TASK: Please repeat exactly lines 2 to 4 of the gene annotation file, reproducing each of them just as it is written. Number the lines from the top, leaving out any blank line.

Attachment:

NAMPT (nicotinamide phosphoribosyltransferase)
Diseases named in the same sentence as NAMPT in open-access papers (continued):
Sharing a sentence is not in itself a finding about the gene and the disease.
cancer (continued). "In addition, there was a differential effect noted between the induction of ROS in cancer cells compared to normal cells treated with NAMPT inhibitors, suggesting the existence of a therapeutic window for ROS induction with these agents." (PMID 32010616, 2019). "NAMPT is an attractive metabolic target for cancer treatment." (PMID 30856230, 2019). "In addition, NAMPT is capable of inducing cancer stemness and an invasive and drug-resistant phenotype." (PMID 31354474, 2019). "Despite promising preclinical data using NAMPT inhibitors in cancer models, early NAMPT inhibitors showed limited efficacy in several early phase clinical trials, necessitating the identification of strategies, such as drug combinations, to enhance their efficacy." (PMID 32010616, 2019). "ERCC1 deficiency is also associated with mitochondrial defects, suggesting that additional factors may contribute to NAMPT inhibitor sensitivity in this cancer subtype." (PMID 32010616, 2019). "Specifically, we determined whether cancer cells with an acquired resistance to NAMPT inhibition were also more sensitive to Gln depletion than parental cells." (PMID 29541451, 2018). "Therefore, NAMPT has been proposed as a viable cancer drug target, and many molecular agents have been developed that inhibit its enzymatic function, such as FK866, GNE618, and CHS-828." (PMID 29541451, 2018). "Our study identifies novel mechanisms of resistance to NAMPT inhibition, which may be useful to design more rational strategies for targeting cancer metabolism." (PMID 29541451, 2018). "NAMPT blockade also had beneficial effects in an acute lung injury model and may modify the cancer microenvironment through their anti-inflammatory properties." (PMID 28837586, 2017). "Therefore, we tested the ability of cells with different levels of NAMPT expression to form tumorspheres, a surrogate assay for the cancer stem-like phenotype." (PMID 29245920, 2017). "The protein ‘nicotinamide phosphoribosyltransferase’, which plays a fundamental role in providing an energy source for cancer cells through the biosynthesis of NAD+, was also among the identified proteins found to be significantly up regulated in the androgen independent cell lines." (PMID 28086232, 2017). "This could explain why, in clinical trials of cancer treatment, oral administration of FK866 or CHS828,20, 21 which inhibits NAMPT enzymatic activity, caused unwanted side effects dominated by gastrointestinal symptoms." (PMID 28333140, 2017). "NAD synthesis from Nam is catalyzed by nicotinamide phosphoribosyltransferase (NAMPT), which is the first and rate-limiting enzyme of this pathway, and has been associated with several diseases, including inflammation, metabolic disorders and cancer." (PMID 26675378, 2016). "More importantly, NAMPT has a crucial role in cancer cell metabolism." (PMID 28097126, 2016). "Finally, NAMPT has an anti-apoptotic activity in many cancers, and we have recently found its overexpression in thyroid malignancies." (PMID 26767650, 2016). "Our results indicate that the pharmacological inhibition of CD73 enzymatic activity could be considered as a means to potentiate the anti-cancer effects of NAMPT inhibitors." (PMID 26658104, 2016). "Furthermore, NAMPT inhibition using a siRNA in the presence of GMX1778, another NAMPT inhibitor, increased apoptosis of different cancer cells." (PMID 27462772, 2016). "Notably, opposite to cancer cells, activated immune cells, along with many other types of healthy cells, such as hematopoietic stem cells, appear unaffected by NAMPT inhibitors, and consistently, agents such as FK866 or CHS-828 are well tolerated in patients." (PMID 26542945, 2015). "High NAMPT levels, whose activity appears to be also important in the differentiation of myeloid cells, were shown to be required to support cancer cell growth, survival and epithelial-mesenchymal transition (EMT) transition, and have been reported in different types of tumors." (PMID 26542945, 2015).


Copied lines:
Diseases named in the same sentence as NAMPT in open-access papers (continued):
Sharing a sentence is not in itself a finding about the gene and the disease.
cancer (continued). "In addition, there was a differential effect noted between the induction of ROS in cancer cells compared to normal cells treated with NAMPT inhibitors, suggesting the existence of a therapeutic window for ROS induction with these agents." (PMID 32010616, 2019). "NAMPT is an attractive metabolic target for cancer treatment." (PMID 30856230, 2019). "In addition, NAMPT is capable of inducing cancer stemness and an invasive and drug-resistant phenotype." (PMID 31354474, 2019). "Despite promising preclinical data using NAMPT inhibitors in cancer models, early NAMPT inhibitors showed limited efficacy in several early phase clinical trials, necessitating the identification of strategies, such as drug combinations, to enhance their efficacy." (PMID 32010616, 2019). "ERCC1 deficiency is also associated with mitochondrial defects, suggesting that additional factors may contribute to NAMPT inhibitor sensitivity in this cancer subtype." (PMID 32010616, 2019). "Specifically, we determined whether cancer cells with an acquired resistance to NAMPT inhibition were also more sensitive to Gln depletion than parental cells." (PMID 29541451, 2018). "Therefore, NAMPT has been proposed as a viable cancer drug target, and many molecular agents have been developed that inhibit its enzymatic function, such as FK866, GNE618, and CHS-828." (PMID 29541451, 2018). "Our study identifies novel mechanisms of resistance to NAMPT inhibition, which may be useful to design more rational strategies for targeting cancer metabolism." (PMID 29541451, 2018). "NAMPT blockade also had beneficial effects in an acute lung injury model and may modify the cancer microenvironment through their anti-inflammatory properties." (PMID 28837586, 2017). "Therefore, we tested the ability of cells with different levels of NAMPT expression to form tumorspheres, a surrogate assay for the cancer stem-like phenotype." (PMID 29245920, 2017). "The protein ‘nicotinamide phosphoribosyltransferase’, which plays a fundamental role in providing an energy source for cancer cells through the biosynthesis of NAD+, was also among the identified proteins found to be significantly up regulated in the androgen independent cell lines." (PMID 28086232, 2017). "This could explain why, in clinical trials of cancer treatment, oral administration of FK866 or CHS828,20, 21 which inhibits NAMPT enzymatic activity, caused unwanted side effects dominated by gastrointestinal symptoms." (PMID 28333140, 2017). "NAD synthesis from Nam is catalyzed by nicotinamide phosphoribosyltransferase (NAMPT), which is the first and rate-limiting enzyme of this pathway, and has been associated with several diseases, including inflammation, metabolic disorders and cancer." (PMID 26675378, 2016). "More importantly, NAMPT has a crucial role in cancer cell metabolism." (PMID 28097126, 2016). "Finally, NAMPT has an anti-apoptotic activity in many cancers, and we have recently found its overexpression in thyroid malignancies." (PMID 26767650, 2016). "Our results indicate that the pharmacological inhibition of CD73 enzymatic activity could be considered as a means to potentiate the anti-cancer effects of NAMPT inhibitors." (PMID 26658104, 2016). "Furthermore, NAMPT inhibition using a siRNA in the presence of GMX1778, another NAMPT inhibitor, increased apoptosis of different cancer cells." (PMID 27462772, 2016). "Notably, opposite to cancer cells, activated immune cells, along with many other types of healthy cells, such as hematopoietic stem cells, appear unaffected by NAMPT inhibitors, and consistently, agents such as FK866 or CHS-828 are well tolerated in patients." (PMID 26542945, 2015). "High NAMPT levels, whose activity appears to be also important in the differentiation of myeloid cells, were shown to be required to support cancer cell growth, survival and epithelial-mesenchymal transition (EMT) transition, and have been reported in different types of tumors." (PMID 26542945, 2015).